Some developments re: Sindhurakshak

Despite the CNS ADM DK Joshi’s rejecting the possibility of sabotage, stories are swirling around about just such possibility as the cause for the sinking of Sindhurakshak early morning Aug 14.

For such stories to bear out necessarily presumes one of two things: That one or more of the 18 crewmen who died were saboteurs, suicide-bombers if you will, who had been recruited to its cause by a foreign country. This doesn’t seem right because each of the dead crewmen was an experienced hand, vetted by the navy for submarine service and with family members to care for on shore. Or, that a weapon was configured for a timed blast, which also presumes the collusion and culpability of some naval personnel in the logistics and ordnance loops.

More likely, it was a misstep, a genuine accident, perhaps– a momentary overlap between weapons loading and battery charging — the latter process emitting combustible hydrogen gas, which two procedures are prohibited from being conducted simultaneously. Or, the mishap could have happened, as Ilya Kramnik, the military commentator for the ‘Voice of Russia’ has speculated, because of “careless handling of ammunition” which requires “a specially reinforced control” designed for “tropical conditions” — something, incidentally, he rules out because of the high level of training of the Indian submarine crews.

VOR also reports that the Russian submarine specialists from the ‘Severodvinsk-based ship repair centre Zvyozodochka” responsible for the recent refit of the Kilo-class boat have not been permitted to visit the site of the mishap. (See the VOR story at ) These Russian experts are in town to probably meet contingencies during the warranty period.

But no negative inferences ought to be drawn from the fact of the resident Russian experts being kept out of the mishap site and the work of the Board of Inquiry (BOI) for the obvious reason that they are a vested party and, if exposed to the site and the damaged submarine before the BOI gets to examining the remains of the submarine after it is dredged up, have an interest in putting a spin on events leading to the explosion in the weapons section of the sub to minimize the Zvyozodochka’s liability in the warranty period. Indeed, it is the proper thing to do. The Russians can always be allowed access after the BOI investigation is over to come up with a separate report if they wish, in order to compare the two reports to see if there are any convergences. And to rectify technical weaknesses in the refit program that the Russian centre can then resolve and correct, while also owning up to the liability.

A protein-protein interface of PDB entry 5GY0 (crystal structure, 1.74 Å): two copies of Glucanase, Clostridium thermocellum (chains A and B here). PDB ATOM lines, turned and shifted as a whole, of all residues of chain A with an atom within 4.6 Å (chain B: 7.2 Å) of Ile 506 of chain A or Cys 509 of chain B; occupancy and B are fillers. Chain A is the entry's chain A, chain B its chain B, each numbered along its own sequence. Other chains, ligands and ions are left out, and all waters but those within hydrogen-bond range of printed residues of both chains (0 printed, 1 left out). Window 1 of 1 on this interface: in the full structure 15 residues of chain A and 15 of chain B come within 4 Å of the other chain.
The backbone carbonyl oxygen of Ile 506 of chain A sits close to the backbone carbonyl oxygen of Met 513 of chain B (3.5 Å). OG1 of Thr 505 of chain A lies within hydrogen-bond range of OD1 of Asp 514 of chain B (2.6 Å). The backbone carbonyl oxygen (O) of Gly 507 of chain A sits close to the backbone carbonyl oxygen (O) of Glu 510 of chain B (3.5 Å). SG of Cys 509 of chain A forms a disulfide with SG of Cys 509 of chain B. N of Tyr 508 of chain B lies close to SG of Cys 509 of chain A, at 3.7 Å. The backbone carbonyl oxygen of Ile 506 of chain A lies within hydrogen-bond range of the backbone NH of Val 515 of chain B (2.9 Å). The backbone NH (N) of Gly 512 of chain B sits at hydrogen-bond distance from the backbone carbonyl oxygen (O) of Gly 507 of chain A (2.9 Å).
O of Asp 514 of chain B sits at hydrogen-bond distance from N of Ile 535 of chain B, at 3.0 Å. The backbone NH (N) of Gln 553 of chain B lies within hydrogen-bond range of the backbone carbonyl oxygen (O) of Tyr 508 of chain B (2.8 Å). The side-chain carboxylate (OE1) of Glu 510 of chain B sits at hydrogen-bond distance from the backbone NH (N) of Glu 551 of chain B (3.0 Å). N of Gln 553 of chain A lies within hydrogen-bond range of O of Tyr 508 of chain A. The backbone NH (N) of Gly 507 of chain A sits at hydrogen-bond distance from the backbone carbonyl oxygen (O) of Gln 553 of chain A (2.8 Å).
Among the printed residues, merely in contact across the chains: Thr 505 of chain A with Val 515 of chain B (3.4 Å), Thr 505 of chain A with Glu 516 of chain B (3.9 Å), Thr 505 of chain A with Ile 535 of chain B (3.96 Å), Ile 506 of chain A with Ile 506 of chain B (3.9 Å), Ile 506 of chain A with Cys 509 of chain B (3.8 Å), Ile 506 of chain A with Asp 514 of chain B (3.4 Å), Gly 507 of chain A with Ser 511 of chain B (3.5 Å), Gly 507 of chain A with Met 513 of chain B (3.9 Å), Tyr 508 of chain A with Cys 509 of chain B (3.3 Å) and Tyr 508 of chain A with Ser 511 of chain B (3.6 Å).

About Bharat Karnad

Senior Fellow in National Security Studies at the Centre for Policy Research, New Delhi, he was Member of the (1st) National Security Advisory Board and the Nuclear Doctrine-drafting Group, and author, among other books of, 'Nuclear Weapons and Indian Security: The Realist Foundations of Strategy', 'India's Nuclear Policy' and most recently, 'Why India is Not a Great Power (Yet)'. Educated at the University of California (undergrad and grad), he was Visiting Scholar at Princeton University, University of Pennsylvania, the Shanghai Institutes of International Studies, and Henry L. Stimson Center, Washington, DC.
This entry was posted in Indian Navy, Indian Ocean, Military Acquisitions, Russia, russian assistance, russian military, South Asia. Bookmark the permalink.

2 Responses to Some developments re: Sindhurakshak

  1. RV says:

    It’s irresponsible to write-off sabotage even before the stricken boat is raised. Looks like the BOI has a pre-set agenda.

    • The latest Indian Navy decision to involve Russian experts for the investigation into the explosion is a tremendous development; after all who better than the Russians with the most intimate experience of the Kilo-class submarines to assist in a deconstruction of events?

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